WENATCHEE — Fisherman were few and the fish were hard to find Monday as chinook salmon fishing opened up on the Wenatchee River for the first time in more than two decades.
Most popular fishing spots had just one or two anglers — if any at all — at daybreak. The only exception was Rodeo Hole near Dryden, where a dozen fisherman were casting their lines from the shore.
But light turnout or no, it was a big, big day, said Danyl Klump, avid fisherman and enforcement officer for the state Department of Fish and Wildlife.
“It’s a very exciting, very big deal!” he said Monday as he patrolled the river to make sure fisherman had licenses and the proper tackle. “I grew up in the valley and I can’t remember a time when you could fish for salmon on the Wenatchee. It’s something I’ve only heard stories about.”
By mid-morning, Klump had counted about a dozen fisherman from Cashmere to the mouth of the Wenatchee River. He only talked to one person who caught a keeper.
Robert Main of Wenatchee said he hooked one from the shore near Dryden, but lost it just before his fishing buddy Arvid Dahl could get it into the net. Main said he’s not really an avid fisherman, but came out Monday because the season was open.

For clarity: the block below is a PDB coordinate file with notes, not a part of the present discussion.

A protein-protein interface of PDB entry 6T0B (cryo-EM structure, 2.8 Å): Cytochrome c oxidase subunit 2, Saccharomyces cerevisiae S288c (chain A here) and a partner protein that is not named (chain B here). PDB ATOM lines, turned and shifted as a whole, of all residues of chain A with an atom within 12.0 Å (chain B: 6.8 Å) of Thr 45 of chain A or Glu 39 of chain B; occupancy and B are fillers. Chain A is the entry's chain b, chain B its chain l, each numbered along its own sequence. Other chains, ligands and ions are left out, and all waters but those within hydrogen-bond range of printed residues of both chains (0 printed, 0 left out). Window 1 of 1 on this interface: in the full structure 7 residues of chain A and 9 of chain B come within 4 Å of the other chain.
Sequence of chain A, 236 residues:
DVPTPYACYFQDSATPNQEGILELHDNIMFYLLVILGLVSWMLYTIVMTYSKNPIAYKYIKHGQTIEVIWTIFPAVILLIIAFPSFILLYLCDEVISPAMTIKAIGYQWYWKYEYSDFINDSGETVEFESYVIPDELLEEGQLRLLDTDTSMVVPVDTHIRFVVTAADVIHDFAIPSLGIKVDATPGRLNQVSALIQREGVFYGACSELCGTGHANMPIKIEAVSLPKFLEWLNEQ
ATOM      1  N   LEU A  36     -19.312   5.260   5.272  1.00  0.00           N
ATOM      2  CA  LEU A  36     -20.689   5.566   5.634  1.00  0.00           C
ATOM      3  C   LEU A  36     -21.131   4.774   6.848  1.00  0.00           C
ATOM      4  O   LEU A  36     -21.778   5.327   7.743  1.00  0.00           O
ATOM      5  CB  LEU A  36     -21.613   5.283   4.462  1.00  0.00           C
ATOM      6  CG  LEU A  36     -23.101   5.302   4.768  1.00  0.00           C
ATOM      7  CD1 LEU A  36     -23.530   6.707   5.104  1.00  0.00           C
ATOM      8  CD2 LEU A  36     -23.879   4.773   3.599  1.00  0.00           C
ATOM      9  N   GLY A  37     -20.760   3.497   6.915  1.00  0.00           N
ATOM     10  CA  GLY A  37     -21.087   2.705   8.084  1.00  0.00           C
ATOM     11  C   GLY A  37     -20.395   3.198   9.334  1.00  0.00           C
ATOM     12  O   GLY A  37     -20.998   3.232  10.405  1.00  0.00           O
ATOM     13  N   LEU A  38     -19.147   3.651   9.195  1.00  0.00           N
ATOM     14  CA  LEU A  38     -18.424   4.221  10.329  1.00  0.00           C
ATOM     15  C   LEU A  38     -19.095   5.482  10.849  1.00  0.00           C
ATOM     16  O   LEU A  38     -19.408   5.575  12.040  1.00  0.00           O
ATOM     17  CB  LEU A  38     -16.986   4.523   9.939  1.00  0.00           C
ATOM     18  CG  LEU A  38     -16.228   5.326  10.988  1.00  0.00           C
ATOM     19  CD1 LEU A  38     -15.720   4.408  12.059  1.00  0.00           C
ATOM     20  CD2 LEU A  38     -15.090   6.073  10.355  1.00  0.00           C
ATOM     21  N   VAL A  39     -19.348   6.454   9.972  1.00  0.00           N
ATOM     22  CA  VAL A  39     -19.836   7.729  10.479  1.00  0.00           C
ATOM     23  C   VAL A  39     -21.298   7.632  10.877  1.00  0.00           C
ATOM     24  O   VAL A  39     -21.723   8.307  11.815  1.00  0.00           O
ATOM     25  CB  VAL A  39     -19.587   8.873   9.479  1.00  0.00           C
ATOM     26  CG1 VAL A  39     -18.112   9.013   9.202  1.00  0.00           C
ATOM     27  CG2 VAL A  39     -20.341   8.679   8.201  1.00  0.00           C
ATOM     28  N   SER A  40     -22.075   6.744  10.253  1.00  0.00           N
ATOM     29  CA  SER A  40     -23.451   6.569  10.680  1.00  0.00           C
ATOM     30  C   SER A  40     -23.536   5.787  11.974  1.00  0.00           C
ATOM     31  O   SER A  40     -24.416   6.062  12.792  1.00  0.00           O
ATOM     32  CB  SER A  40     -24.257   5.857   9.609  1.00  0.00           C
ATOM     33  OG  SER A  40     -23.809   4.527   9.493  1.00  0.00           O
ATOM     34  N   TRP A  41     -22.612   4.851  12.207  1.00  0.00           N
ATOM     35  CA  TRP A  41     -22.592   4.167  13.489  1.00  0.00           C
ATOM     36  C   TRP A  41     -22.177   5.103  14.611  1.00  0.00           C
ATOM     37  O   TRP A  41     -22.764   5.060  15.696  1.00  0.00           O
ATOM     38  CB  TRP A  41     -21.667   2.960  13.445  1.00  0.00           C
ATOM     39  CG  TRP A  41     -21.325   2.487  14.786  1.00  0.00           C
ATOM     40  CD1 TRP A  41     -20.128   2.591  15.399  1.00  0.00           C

“I used to swim here as a kid,” he said of the stretch of river known as Rodeo Hole.
Lee Holmes of Peshastin was also up with the sun to fish near Dryden. He and 8-year-old Dominick Manes had the shore to themselves.
“I love it when they open fishing seasons on a Monday,” he said. “It’s quiet.”
He said he could see salmon poking their heads out of the river when he got there, but hadn’t had a single nibble.
He said he usually fishes for steelhead on the Wenatchee, but decided to give chinook a try. When steelhead fishing opens this fall, the salmon and steelhead seasons will overlap for awhile.
“It’s going to get pretty busy out here with people fishing,” he said.
As of Monday, more than 32,000 summer chinooks had passed through Rock Island Dam on their way up the Columbia River to spawn. Nearly 25,000 of those continued on up the river through Rocky Reach Dam. That leaves about 7,500 in the Columbia or Wenatchee rivers.
Klump said it’s still a little early to catch summer chinooks in the tributaries. He expects the numbers to pick up as people start catching more and talking to their friends about it. It will likely grow from word of mouth, he added.
He added that a lot of people are catching big ones in the Columbia River right now.
He said the joy of catching one in a smaller tributary like the Wenatchee River is being able to see the fish.
“When you see the amount of fish spawning in the river and you see those big kings (chinook salmon), you say to yourself ‘Boy, I wish I could fish for those,’” he said. “When you get a 30-pound fish on your line, that’s just awesome. You get that with these summer chinooks.”
Michelle McNiel: 664-7152